BBC launches new iPlayer built for multi-device viewing

Saqib Shah
March 11, 2014

The BBC has unveiled its new-look iPlayer on-demand service, marking the first time the service has been rebuilt since 2011, with improvements made to its search feature, a more responsive design and online-only exclusives.

The web and TV versions of iPlayer are going live today, with the mobile and tablet apps to be updated with the new interface in the coming months, Dan Taylor, head of iPlayer, said in a press conference today.

So, what’s new?  Well, the home page and pages for individual channels have been refreshed.  Of the new changes, the “Collections” page – where people can now browse for shows by season, event or theme – indicates that the BBC has embraced the VOD model used by its competitors such as Netflix and Google Play.

As Taylor points out, there have been some collections on the iPlayer already, specifically via BBC Four, “but they’ve been difficult to find in iPlayer. The new iPlayer enables us to showcase those collections on an ongoing basis.”

Similarly, the BBC has updated how it lets users play back programmes, or as Taylor puts it, “what users are looking to do before, during and after viewing.”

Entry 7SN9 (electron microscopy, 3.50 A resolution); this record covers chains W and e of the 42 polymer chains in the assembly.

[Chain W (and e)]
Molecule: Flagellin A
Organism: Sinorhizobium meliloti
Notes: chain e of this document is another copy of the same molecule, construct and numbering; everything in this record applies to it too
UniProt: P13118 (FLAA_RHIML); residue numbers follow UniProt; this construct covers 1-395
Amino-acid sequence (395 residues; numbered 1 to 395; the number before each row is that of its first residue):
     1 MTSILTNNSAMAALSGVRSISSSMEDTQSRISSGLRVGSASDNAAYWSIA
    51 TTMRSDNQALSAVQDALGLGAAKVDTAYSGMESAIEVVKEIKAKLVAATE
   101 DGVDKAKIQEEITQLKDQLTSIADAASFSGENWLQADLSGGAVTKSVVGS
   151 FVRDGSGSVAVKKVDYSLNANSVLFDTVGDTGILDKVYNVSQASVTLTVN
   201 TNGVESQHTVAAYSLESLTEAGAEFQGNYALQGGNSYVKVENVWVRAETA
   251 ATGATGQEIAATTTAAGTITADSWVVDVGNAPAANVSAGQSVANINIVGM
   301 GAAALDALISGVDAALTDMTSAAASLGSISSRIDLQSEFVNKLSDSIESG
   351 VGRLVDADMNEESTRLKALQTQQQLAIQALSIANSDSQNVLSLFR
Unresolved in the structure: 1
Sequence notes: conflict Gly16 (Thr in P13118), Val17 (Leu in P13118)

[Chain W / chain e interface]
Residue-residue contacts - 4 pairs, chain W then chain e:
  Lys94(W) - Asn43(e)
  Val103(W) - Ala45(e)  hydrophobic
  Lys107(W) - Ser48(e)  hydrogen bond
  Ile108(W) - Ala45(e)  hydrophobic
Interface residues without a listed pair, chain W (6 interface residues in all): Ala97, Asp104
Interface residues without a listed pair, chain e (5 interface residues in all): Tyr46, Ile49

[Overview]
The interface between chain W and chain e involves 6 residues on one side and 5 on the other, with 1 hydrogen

Expect to see more features get added here to play up the concept of a “second screen”, which could lead to enhancements for mobile devices and multi-device viewing.

The redesign is also using a new version of the BBC’s  Standard Media Player which the BBC promises will improve the playback experience now and over time through the use of plug-ins to tag shows as favourites and to cue up subsequent episodes.

The BBC was also keen to state its plans for the future regarding the newly designed platform.  The next steps are to launch online-only channels  – the first of which will be BBC Three – and more personalisation features.

The iPlayer service, which is free to use in the UK and paid for by license holders, is currently available across some 1,000 devices and has 10 million programme requests daily.

Tony Hall, Director General of the BBC, described the iPlayer today as a “metaphor for the BBC, a new way to experiment [offer an] open and inclusive staging place for talent” and “an opportunity to innovate and challenge.”


About the Author

Saqib Shah

Tech/gaming journalist for What Mobile magazine and website. Interests include film, digital media and foreign affairs.

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